The American Civil Liberties Union filed a lawsuit in 2012 saying that the health care in Arizona’s prisons now amounts to cruel and unusual punishment, with prisoners at risk of “pain, amputation, disfigurement and death.”

In focus: Private food service in Michigan

Michigan was forced to drop its contract with Aramark Correctional Services in 2015 after almost 200 of the company’s employees were fired or banned from the prison.

Aramark employees were found shorting meals from prisoners, smuggling drugs and other contraband to prisoners, and having sex with inmates. Maggots were found in the kitchens, and there was even a contracted prison hit.

Michigan turned its foodservice over to Trinity Services Group, another private food service company.

In focus: Private prisons in Mississippi

A 2012 investigation into a privately run juvenile detention center in Mississippi found a slew of disturbing incidents.

Prison staff were having sex with incarcerated youth, brutally beating juveniles and using pepper spray as a first response. Staff ignored instances of fights and rapes, and neglected to remove weapons held by inmates. It was even found that some guards had gang affiliations and would give favorable treatment to inmates in the same gangs as them.

In the words of Federal Judge Carlton Reeves, the prison “allowed a cesspool of unconstitutional and inhuman acts and conditions to germinate, the sum of which places the offenders at substantial ongoing risk.”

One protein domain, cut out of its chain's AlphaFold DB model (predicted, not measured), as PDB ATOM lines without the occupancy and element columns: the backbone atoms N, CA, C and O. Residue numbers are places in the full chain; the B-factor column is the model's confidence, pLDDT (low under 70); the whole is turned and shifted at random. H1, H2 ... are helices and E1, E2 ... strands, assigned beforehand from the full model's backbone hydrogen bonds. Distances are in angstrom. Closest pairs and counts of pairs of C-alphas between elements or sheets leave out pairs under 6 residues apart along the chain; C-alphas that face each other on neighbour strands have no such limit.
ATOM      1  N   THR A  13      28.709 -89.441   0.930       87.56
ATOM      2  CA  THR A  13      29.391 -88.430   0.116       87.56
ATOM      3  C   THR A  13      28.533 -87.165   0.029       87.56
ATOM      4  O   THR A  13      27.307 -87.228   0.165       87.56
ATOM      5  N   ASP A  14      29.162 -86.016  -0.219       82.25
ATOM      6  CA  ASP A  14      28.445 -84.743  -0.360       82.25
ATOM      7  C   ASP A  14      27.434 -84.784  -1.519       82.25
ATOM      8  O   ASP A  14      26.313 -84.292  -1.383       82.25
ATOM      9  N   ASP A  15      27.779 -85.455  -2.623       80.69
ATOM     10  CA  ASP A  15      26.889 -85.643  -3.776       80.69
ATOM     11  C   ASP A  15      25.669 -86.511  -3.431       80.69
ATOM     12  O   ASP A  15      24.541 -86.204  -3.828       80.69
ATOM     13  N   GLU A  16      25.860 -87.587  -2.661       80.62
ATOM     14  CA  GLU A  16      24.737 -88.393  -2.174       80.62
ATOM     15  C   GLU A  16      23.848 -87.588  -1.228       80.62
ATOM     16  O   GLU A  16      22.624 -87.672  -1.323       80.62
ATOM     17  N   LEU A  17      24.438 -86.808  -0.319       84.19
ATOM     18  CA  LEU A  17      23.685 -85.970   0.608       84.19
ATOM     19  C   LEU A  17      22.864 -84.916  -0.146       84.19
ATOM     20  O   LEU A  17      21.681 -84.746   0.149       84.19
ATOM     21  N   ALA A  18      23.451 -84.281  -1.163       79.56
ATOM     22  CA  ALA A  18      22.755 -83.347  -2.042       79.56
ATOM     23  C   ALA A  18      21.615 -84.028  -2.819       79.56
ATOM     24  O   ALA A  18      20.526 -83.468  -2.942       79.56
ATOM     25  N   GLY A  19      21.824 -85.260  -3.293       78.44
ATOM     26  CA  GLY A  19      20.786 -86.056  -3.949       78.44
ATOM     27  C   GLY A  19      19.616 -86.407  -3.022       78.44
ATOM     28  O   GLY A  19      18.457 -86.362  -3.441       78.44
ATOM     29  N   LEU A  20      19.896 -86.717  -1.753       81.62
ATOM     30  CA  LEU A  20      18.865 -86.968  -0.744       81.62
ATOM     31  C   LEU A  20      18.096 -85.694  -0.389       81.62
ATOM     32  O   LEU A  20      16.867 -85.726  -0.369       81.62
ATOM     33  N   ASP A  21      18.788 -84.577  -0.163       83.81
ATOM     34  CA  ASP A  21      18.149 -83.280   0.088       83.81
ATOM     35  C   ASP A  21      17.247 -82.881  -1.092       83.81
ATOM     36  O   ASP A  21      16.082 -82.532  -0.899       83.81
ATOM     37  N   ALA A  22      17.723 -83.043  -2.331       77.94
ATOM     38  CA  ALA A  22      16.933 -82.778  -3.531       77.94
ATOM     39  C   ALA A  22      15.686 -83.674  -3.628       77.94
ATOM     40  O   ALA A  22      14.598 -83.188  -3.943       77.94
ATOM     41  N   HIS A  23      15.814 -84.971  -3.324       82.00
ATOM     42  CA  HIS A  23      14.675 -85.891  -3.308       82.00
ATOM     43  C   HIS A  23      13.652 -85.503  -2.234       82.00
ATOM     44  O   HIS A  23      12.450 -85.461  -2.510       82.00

The state ended its contract with the GEO group, and the youths were moved to other facilities.

Private prisons in a broader context: Is the money worth it?

These alarming cases of neglect have been found in private prisons all around the country. While these individual cases may not be the rule for every facility, they signify a trend that we cannot ignore: When prisons are run like businesses, the desire to cut costs and raise profit margins become more important than the people ostensibly in the facilities’ care.

Studies are still claiming that the cost savings of private prisons are significant and that state governments should be pursuing more contracts. A 2014 study concluded that private prisons offer massive cost savings and that “competition yields savings and better performance across the prison industry.”

More importantly, relocating prisoners to private facilities fails to address our larger problem of mass incarceration and prevent people from going to prison in the first place. Operating any facility efficiently is important, but treating prisoners as profit margins fundamentally degrades them as people. Private prisons have zero incentive to improve recidivism rates and, in fact, have the incentive to put more people in prison and gain more profit.

The occasional savings of this system are not worth the mistreatment of anyone protected by our constitutional rights in this country.

The Future of Private Prisons

If the trend of the past two decades continues, will the private prison market will continue to grow? The public has remained largely unaware of the abuse and neglect occurring behind bars in these facilities. Start paying attention by reviewing every candidate’s position on the issue and get involved by making your voice heard.